“The most precious thing in life is its uncertainty”
As a 4th year student who is on her last semester of university before graduating, I’ve noticed that some of my current experiences echo those of my first year. One of them involves pondering over the questions: “what am I good at?” and “what do I love doing?”
As a first year, these questions popped up as the deadline for enrolling into a subject POSt approached. It was quite a stressful period of time for me because despite a vague idea of what the answers might’ve been, I couldn’t answer with full confidence. I really enjoyed my psychology classes but I scored consistently higher in my sociology courses even though they didn’t intrigue me as much. So, do I pick what I’m good at, or what I love doing? (If you’re wondering, I picked both and ended up with a double major!)
Fast forward three years, and these questions have come up again accompanied by the same stress of having to make a choice. Do I continue with academia because I’m good at research and enjoy psychology, or do I pursue a career in design, even though I may not be as good at it?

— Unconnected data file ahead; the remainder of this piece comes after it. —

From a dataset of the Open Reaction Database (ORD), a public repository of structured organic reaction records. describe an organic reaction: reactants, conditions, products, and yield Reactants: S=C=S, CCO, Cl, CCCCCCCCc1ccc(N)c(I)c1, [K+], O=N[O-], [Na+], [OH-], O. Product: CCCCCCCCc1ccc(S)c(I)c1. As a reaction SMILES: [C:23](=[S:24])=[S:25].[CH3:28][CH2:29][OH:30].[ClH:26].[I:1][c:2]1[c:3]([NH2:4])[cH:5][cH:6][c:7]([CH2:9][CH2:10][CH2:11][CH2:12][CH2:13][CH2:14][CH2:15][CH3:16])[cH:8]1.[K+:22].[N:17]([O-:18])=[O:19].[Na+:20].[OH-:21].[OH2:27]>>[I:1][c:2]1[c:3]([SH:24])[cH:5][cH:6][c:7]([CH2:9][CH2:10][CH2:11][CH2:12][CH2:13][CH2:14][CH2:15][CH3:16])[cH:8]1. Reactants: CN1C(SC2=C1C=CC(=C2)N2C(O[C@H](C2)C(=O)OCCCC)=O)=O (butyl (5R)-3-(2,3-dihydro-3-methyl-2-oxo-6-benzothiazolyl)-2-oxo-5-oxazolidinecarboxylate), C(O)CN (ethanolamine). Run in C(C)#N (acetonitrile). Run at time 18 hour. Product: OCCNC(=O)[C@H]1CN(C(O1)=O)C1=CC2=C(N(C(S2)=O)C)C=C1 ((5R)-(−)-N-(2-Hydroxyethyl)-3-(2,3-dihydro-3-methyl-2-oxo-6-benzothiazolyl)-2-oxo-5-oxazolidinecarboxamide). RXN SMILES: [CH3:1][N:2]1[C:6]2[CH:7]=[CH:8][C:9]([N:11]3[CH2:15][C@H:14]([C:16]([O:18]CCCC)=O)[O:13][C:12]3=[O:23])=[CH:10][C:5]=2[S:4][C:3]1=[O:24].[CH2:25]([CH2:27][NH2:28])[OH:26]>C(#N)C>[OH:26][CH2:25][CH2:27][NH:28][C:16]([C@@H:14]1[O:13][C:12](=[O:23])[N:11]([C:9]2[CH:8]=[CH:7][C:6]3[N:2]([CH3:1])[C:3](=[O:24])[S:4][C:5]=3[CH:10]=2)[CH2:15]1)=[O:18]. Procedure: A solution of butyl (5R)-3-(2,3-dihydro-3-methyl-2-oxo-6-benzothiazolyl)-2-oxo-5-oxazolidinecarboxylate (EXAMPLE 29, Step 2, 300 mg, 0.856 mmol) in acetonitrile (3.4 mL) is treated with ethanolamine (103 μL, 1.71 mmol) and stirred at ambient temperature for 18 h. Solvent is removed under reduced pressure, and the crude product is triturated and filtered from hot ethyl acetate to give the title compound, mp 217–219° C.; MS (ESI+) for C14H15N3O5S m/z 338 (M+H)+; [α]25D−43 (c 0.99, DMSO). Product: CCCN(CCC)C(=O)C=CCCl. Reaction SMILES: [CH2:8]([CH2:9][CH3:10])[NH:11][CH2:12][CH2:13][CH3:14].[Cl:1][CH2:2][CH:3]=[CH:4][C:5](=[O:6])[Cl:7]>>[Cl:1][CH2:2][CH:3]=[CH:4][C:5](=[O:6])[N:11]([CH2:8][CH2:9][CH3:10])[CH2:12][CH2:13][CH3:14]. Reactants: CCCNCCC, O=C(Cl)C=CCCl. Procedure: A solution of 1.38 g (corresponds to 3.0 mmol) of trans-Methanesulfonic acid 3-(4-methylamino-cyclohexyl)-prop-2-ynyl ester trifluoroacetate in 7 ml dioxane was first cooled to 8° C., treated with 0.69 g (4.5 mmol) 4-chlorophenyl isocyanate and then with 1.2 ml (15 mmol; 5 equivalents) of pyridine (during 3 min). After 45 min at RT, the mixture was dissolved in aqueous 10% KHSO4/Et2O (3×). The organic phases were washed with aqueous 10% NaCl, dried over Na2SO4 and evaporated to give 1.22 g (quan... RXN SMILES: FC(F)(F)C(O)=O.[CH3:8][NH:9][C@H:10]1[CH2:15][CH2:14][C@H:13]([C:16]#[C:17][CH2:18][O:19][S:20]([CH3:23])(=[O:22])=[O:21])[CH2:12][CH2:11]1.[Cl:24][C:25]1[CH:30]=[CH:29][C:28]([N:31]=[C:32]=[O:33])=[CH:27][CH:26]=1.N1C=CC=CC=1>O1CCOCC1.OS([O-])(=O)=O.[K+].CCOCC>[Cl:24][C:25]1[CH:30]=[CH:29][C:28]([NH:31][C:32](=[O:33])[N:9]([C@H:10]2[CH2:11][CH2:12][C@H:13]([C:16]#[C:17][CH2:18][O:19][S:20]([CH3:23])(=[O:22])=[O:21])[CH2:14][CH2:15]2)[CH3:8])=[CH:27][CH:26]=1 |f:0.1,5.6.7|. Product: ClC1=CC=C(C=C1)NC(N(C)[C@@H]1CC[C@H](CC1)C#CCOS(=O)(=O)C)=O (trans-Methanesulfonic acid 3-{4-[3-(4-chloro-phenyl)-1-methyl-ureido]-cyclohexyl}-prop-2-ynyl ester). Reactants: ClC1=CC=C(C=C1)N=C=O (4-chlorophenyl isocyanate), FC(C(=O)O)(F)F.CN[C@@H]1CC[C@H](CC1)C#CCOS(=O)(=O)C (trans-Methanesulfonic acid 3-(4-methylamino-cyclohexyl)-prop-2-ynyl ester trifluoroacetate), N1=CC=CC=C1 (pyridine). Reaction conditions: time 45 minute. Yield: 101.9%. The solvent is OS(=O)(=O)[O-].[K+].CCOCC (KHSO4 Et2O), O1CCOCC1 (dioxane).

What I’ve learnt from these questions is that they become quite salient at the turning points in my life and will continue to pop up throughout my lifetime. I’ve also discovered that what I’m good at and what I love doing sometimes overlap, and sometimes don’t—which is quite alright. And finally, the stress that accompanies these questions originates from the inherent ambiguity that is life and I now acknowledge the fact that life is often ambiguous and will continue to be so.
We are continually challenged to discover our true selves; our likes/dislikes, preferences and strengths. In fact, I believe it takes a lifetime of learning to fully understand ourselves. And what’s most important for me when dealing with this particular type of uncertainty, is to see every choice I make as a step closer to learning more about myself.
So if you are like me, you don’t want to be paralyzed by the stress of ambiguity; instead, be an active seeker of things that you’re good at, and things that you love. The university campus is the perfect place to test yourself, try new things and to build on your strengths! As I tried out different things on campus like writing for The Woodsworth Howl, it helped me understand what I really liked. Additionally, I was able to effectively reduce ambiguity and collect more self-knowledge through these experiences.
How do you deal with the ambiguity in your life? Have you tried anything new recently where you have learned something new about yourself? Tell me about it in the comments or tweet it to the Student Life Community Crew with #tryitUofT!
Looking for some ideas for new things to try?